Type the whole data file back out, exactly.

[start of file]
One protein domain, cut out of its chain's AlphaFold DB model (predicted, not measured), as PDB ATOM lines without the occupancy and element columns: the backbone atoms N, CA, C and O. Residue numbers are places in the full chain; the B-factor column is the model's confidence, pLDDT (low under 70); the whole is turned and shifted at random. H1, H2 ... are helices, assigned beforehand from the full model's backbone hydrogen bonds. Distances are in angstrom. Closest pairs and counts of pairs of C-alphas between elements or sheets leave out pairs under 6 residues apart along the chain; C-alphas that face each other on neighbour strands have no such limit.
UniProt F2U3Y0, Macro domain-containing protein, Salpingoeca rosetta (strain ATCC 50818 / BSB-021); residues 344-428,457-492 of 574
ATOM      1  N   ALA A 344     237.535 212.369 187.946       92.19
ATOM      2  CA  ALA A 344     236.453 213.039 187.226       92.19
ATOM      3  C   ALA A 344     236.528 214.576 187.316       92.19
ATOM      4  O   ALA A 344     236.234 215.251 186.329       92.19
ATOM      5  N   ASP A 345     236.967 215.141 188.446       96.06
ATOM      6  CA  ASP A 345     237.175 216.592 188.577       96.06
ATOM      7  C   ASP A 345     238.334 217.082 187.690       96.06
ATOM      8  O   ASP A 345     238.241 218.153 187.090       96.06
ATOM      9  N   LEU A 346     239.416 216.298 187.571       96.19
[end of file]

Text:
One protein domain, cut out of its chain's AlphaFold DB model (predicted, not measured), as PDB ATOM lines without the occupancy and element columns: the backbone atoms N, CA, C and O. Residue numbers are places in the full chain; the B-factor column is the model's confidence, pLDDT (low under 70); the whole is turned and shifted at random. H1, H2 ... are helices, assigned beforehand from the full model's backbone hydrogen bonds. Distances are in angstrom. Closest pairs and counts of pairs of C-alphas between elements or sheets leave out pairs under 6 residues apart along the chain; C-alphas that face each other on neighbour strands have no such limit.
UniProt F2U3Y0, Macro domain-containing protein, Salpingoeca rosetta (strain ATCC 50818 / BSB-021); residues 344-428,457-492 of 574
ATOM      1  N   ALA A 344     237.535 212.369 187.946       92.19
ATOM      2  CA  ALA A 344     236.453 213.039 187.226       92.19
ATOM      3  C   ALA A 344     236.528 214.576 187.316       92.19
ATOM      4  O   ALA A 344     236.234 215.251 186.329       92.19
ATOM      5  N   ASP A 345     236.967 215.141 188.446       96.06
ATOM      6  CA  ASP A 345     237.175 216.592 188.577       96.06
ATOM      7  C   ASP A 345     238.334 217.082 187.690       96.06
ATOM      8  O   ASP A 345     238.241 218.153 187.090       96.06
ATOM      9  N   LEU A 346     239.416 216.298 187.571       96.19